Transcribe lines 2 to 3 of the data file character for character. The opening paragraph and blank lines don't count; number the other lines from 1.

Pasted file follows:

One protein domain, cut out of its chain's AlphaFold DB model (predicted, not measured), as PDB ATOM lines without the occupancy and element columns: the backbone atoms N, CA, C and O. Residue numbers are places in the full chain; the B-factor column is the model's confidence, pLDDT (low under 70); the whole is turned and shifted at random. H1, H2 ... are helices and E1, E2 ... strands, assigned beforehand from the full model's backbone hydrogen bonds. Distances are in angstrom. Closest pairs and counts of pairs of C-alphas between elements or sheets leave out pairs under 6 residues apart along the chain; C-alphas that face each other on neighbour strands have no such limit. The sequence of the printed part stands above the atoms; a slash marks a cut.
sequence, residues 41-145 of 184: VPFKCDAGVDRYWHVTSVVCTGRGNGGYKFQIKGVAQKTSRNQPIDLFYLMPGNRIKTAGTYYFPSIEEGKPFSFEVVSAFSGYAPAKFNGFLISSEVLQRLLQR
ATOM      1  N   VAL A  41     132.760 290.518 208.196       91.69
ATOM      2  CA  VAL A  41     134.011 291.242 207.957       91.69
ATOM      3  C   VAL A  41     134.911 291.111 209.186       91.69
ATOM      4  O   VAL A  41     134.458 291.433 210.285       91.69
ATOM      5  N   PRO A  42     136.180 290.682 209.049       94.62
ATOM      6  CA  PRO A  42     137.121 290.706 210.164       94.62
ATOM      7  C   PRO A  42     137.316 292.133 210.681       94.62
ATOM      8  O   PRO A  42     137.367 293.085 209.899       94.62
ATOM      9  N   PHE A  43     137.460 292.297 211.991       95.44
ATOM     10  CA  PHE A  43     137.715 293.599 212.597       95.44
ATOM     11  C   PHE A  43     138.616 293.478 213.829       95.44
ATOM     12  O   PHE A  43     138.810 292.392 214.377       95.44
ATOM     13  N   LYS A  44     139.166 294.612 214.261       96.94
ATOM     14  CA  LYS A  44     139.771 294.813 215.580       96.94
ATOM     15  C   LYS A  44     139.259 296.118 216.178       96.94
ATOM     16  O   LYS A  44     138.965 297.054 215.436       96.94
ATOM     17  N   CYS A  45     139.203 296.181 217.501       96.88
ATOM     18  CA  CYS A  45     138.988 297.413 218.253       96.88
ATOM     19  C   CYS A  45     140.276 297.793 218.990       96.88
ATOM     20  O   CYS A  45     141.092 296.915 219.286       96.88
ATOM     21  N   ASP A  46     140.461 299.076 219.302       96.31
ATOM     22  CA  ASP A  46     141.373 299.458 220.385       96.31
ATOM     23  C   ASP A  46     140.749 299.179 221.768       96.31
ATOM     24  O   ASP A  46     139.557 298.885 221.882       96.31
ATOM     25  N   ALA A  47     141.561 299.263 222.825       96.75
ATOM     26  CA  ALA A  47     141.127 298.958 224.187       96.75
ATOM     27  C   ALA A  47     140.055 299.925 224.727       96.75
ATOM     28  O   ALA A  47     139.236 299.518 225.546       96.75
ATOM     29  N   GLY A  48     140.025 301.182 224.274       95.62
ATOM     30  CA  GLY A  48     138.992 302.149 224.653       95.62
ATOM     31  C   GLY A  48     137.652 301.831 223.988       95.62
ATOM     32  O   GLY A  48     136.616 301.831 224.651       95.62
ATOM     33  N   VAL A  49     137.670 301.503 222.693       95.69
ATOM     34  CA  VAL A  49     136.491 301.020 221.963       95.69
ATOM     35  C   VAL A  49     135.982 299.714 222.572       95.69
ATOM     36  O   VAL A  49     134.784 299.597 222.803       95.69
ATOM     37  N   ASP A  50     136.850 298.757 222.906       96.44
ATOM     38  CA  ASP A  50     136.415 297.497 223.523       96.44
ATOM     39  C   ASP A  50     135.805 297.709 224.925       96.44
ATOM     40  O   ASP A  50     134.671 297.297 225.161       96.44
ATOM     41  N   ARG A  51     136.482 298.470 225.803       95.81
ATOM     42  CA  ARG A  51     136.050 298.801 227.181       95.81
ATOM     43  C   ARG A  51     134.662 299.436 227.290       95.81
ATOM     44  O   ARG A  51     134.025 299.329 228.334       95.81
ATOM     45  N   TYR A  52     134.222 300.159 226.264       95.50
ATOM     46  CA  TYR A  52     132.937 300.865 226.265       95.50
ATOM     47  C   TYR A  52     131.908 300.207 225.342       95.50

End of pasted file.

ATOM      1  N   VAL A  41     132.760 290.518 208.196       91.69
ATOM      2  CA  VAL A  41     134.011 291.242 207.957       91.69